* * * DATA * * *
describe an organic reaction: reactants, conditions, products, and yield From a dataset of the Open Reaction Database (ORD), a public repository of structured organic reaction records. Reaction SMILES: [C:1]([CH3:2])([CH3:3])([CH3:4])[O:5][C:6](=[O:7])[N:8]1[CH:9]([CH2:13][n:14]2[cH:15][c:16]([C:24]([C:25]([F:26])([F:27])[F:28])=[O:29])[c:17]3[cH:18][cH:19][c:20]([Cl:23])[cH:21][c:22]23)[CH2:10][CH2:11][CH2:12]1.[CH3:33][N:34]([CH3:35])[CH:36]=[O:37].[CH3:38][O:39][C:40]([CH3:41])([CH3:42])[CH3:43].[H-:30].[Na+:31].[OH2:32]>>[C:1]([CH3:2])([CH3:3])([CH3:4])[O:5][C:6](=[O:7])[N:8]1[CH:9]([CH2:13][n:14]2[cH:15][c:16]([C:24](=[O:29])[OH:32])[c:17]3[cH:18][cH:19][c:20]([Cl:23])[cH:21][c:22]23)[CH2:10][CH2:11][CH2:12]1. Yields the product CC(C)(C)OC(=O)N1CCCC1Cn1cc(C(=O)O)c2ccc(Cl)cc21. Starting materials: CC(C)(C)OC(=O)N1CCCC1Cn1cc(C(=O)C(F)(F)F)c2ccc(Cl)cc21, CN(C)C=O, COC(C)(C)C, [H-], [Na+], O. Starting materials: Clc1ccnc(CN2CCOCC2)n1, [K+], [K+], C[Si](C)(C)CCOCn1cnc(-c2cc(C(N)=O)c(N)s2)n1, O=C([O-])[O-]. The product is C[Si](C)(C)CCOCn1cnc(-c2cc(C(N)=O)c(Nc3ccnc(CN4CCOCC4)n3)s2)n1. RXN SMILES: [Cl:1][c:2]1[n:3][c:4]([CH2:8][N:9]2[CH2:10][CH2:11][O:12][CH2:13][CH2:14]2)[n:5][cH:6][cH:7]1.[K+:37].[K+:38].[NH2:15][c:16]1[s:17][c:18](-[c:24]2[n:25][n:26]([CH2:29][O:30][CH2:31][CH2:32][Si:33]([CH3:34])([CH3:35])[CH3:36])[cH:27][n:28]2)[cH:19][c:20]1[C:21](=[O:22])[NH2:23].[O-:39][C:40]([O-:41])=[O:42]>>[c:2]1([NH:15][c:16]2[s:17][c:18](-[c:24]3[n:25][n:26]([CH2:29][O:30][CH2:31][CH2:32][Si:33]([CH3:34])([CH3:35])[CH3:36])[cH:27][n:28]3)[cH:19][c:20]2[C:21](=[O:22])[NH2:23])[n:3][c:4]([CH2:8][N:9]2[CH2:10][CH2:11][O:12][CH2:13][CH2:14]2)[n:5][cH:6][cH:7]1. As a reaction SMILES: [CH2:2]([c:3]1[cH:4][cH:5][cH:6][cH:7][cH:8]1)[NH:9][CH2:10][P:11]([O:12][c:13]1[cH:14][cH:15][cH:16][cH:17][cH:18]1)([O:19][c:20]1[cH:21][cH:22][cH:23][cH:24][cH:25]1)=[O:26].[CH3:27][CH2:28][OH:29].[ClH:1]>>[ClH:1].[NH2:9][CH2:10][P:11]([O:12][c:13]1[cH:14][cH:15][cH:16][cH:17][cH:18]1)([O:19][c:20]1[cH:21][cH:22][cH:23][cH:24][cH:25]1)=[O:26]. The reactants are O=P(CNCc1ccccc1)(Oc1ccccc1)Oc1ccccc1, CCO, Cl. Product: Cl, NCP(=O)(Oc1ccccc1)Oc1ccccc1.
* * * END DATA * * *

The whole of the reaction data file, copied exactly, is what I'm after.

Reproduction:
describe an organic reaction: reactants, conditions, products, and yield From a dataset of the Open Reaction Database (ORD), a public repository of structured organic reaction records. Reaction SMILES: [C:1]([CH3:2])([CH3:3])([CH3:4])[O:5][C:6](=[O:7])[N:8]1[CH:9]([CH2:13][n:14]2[cH:15][c:16]([C:24]([C:25]([F:26])([F:27])[F:28])=[O:29])[c:17]3[cH:18][cH:19][c:20]([Cl:23])[cH:21][c:22]23)[CH2:10][CH2:11][CH2:12]1.[CH3:33][N:34]([CH3:35])[CH:36]=[O:37].[CH3:38][O:39][C:40]([CH3:41])([CH3:42])[CH3:43].[H-:30].[Na+:31].[OH2:32]>>[C:1]([CH3:2])([CH3:3])([CH3:4])[O:5][C:6](=[O:7])[N:8]1[CH:9]([CH2:13][n:14]2[cH:15][c:16]([C:24](=[O:29])[OH:32])[c:17]3[cH:18][cH:19][c:20]([Cl:23])[cH:21][c:22]23)[CH2:10][CH2:11][CH2:12]1. Yields the product CC(C)(C)OC(=O)N1CCCC1Cn1cc(C(=O)O)c2ccc(Cl)cc21. Starting materials: CC(C)(C)OC(=O)N1CCCC1Cn1cc(C(=O)C(F)(F)F)c2ccc(Cl)cc21, CN(C)C=O, COC(C)(C)C, [H-], [Na+], O. Starting materials: Clc1ccnc(CN2CCOCC2)n1, [K+], [K+], C[Si](C)(C)CCOCn1cnc(-c2cc(C(N)=O)c(N)s2)n1, O=C([O-])[O-]. The product is C[Si](C)(C)CCOCn1cnc(-c2cc(C(N)=O)c(Nc3ccnc(CN4CCOCC4)n3)s2)n1. RXN SMILES: [Cl:1][c:2]1[n:3][c:4]([CH2:8][N:9]2[CH2:10][CH2:11][O:12][CH2:13][CH2:14]2)[n:5][cH:6][cH:7]1.[K+:37].[K+:38].[NH2:15][c:16]1[s:17][c:18](-[c:24]2[n:25][n:26]([CH2:29][O:30][CH2:31][CH2:32][Si:33]([CH3:34])([CH3:35])[CH3:36])[cH:27][n:28]2)[cH:19][c:20]1[C:21](=[O:22])[NH2:23].[O-:39][C:40]([O-:41])=[O:42]>>[c:2]1([NH:15][c:16]2[s:17][c:18](-[c:24]3[n:25][n:26]([CH2:29][O:30][CH2:31][CH2:32][Si:33]([CH3:34])([CH3:35])[CH3:36])[cH:27][n:28]3)[cH:19][c:20]2[C:21](=[O:22])[NH2:23])[n:3][c:4]([CH2:8][N:9]2[CH2:10][CH2:11][O:12][CH2:13][CH2:14]2)[n:5][cH:6][cH:7]1. As a reaction SMILES: [CH2:2]([c:3]1[cH:4][cH:5][cH:6][cH:7][cH:8]1)[NH:9][CH2:10][P:11]([O:12][c:13]1[cH:14][cH:15][cH:16][cH:17][cH:18]1)([O:19][c:20]1[cH:21][cH:22][cH:23][cH:24][cH:25]1)=[O:26].[CH3:27][CH2:28][OH:29].[ClH:1]>>[ClH:1].[NH2:9][CH2:10][P:11]([O:12][c:13]1[cH:14][cH:15][cH:16][cH:17][cH:18]1)([O:19][c:20]1[cH:21][cH:22][cH:23][cH:24][cH:25]1)=[O:26]. The reactants are O=P(CNCc1ccccc1)(Oc1ccccc1)Oc1ccccc1, CCO, Cl. Product: Cl, NCP(=O)(Oc1ccccc1)Oc1ccccc1.